The Antiquities Coalition has an interesting followup article to a recent news story ( Justine Benanty, 'Treasure Hunter Barry Clifford: 'Santa Maria' Access Denied' The Antiquities Coalition, July 14, 2014):
On July 7, the Haitian Minister of Culture, Monique Rocourt, publicly stated that the Haitian Government has revoked the permit of famed treasure hunter Barry Clifford's on the alleged Santa Maria site. When the discovery news first went public back in May 2014, UNESCO was asked for their technical assistance to determine the validity of Clifford's claims and assess his permit and archaeological methods. UNESCO has since determined that the methodology and diver team employed by Clifford does not comply with the standards set by the Scientific Council of the UNESCO Convention [...]It also turns out that although Clifford had announced to the public that it was he who had discovered this site, it had actually previously been studied by the University of Florida back in the 1970s-80s, who had found no evidence whatsoever suggesting that this was thewreck of teh 'Santa Maria' of Columbus. The Coalition points out that maritime archaeology is beset with problems caused by amateur treasure hunters against whose sensationalist claims they often have to struggle.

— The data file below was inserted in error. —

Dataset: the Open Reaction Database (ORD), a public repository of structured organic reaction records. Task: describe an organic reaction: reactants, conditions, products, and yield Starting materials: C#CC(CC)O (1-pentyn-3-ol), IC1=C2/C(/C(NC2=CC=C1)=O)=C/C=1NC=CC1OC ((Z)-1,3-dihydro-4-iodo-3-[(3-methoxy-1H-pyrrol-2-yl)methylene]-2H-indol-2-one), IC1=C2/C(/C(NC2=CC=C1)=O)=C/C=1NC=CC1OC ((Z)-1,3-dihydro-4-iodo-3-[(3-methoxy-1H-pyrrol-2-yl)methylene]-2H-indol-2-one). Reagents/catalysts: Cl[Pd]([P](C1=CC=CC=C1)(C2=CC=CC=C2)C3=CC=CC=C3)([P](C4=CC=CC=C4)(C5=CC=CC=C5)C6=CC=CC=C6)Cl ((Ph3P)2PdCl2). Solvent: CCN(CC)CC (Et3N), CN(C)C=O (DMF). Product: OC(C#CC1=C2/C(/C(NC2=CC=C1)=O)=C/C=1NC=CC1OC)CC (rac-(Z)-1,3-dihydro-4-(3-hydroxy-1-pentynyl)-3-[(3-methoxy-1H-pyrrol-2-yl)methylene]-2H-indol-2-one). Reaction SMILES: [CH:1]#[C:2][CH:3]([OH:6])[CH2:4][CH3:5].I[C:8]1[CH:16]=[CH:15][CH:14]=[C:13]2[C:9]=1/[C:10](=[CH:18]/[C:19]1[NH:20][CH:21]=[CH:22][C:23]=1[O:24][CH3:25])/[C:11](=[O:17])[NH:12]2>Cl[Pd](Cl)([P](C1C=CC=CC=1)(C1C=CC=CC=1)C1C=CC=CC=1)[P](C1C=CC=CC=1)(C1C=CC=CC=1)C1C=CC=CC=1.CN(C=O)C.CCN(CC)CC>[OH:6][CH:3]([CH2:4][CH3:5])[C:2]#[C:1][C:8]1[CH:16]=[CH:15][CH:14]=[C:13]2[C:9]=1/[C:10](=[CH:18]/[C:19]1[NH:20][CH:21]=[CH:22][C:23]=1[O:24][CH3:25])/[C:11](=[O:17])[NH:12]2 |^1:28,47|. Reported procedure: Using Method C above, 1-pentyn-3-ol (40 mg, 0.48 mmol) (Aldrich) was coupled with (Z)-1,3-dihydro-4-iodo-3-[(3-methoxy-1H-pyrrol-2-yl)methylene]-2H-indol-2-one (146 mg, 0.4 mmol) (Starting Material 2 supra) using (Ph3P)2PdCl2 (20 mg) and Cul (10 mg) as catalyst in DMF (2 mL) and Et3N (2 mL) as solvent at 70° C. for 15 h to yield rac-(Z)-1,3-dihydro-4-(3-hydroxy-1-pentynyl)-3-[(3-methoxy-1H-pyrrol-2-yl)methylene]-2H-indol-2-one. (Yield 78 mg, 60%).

A simple news search shows that media coverage of this decision has only been covered by Haitian or foreign language media outlets. Once the initial announcement via the mass media was released in May to the American press, there has been little to no coverage of these developments since May in English-language outlets. This illustrates a trend in American sensationalist media where only the exciting or provoking news is made public, while the follow-up stories that are grounded in reality, are forgotten or dismissed. If the American public were able to know about why Clifford's permit was revoked or why treasure hunters and archaeologists are ethically at odds, it would foster a new thoughtful perspective on cultural resources management and site preservation. The media is an integral part in spreading awareness of issues surrounding our cultural resources.But do the media accept that role for themselves, or are they more interested in dumb-down sensation?
UPDATE 6th October 2014
BBC: 'Haiti wreck not Columbus flagship - UNESCO' 6th October 2014